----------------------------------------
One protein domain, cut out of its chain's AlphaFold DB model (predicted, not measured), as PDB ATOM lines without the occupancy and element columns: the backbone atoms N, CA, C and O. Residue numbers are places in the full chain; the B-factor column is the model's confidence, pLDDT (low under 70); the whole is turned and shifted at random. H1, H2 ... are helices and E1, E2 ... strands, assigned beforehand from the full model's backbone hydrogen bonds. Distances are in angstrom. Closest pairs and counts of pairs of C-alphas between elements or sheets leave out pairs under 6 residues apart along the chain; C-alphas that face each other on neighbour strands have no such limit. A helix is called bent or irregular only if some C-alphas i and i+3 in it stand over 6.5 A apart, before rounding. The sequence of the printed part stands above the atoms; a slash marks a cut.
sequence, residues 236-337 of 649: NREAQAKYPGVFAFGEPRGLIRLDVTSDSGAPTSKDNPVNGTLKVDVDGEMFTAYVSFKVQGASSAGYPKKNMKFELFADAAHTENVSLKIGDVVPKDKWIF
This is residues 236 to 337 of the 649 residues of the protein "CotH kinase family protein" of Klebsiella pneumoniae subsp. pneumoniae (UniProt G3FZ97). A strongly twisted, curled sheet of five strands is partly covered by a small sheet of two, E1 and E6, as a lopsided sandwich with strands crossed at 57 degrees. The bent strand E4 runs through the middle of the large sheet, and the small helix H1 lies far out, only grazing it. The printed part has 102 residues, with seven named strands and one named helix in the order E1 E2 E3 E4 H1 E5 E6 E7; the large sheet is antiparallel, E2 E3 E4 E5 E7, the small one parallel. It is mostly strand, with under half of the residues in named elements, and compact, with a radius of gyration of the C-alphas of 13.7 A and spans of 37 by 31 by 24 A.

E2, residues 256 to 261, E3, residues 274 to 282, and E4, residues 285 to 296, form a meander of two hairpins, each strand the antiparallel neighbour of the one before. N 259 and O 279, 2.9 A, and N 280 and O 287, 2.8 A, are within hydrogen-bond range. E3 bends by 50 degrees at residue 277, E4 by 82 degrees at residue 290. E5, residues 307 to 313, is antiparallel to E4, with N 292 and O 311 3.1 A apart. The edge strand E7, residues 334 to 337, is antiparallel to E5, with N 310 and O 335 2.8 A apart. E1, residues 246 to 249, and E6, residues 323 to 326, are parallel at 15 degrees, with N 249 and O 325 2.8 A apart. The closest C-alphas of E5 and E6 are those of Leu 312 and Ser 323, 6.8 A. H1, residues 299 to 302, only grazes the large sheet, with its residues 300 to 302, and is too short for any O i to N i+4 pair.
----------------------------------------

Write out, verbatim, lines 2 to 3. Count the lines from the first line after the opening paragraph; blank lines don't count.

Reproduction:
This is residues 236 to 337 of the 649 residues of the protein "CotH kinase family protein" of Klebsiella pneumoniae subsp. pneumoniae (UniProt G3FZ97). A strongly twisted, curled sheet of five strands is partly covered by a small sheet of two, E1 and E6, as a lopsided sandwich with strands crossed at 57 degrees. The bent strand E4 runs through the middle of the large sheet, and the small helix H1 lies far out, only grazing it. The printed part has 102 residues, with seven named strands and one named helix in the order E1 E2 E3 E4 H1 E5 E6 E7; the large sheet is antiparallel, E2 E3 E4 E5 E7, the small one parallel. It is mostly strand, with under half of the residues in named elements, and compact, with a radius of gyration of the C-alphas of 13.7 A and spans of 37 by 31 by 24 A.

E2, residues 256 to 261, E3, residues 274 to 282, and E4, residues 285 to 296, form a meander of two hairpins, each strand the antiparallel neighbour of the one before. N 259 and O 279, 2.9 A, and N 280 and O 287, 2.8 A, are within hydrogen-bond range. E3 bends by 50 degrees at residue 277, E4 by 82 degrees at residue 290. E5, residues 307 to 313, is antiparallel to E4, with N 292 and O 311 3.1 A apart. The edge strand E7, residues 334 to 337, is antiparallel to E5, with N 310 and O 335 2.8 A apart. E1, residues 246 to 249, and E6, residues 323 to 326, are parallel at 15 degrees, with N 249 and O 325 2.8 A apart. The closest C-alphas of E5 and E6 are those of Leu 312 and Ser 323, 6.8 A. H1, residues 299 to 302, only grazes the large sheet, with its residues 300 to 302, and is too short for any O i to N i+4 pair.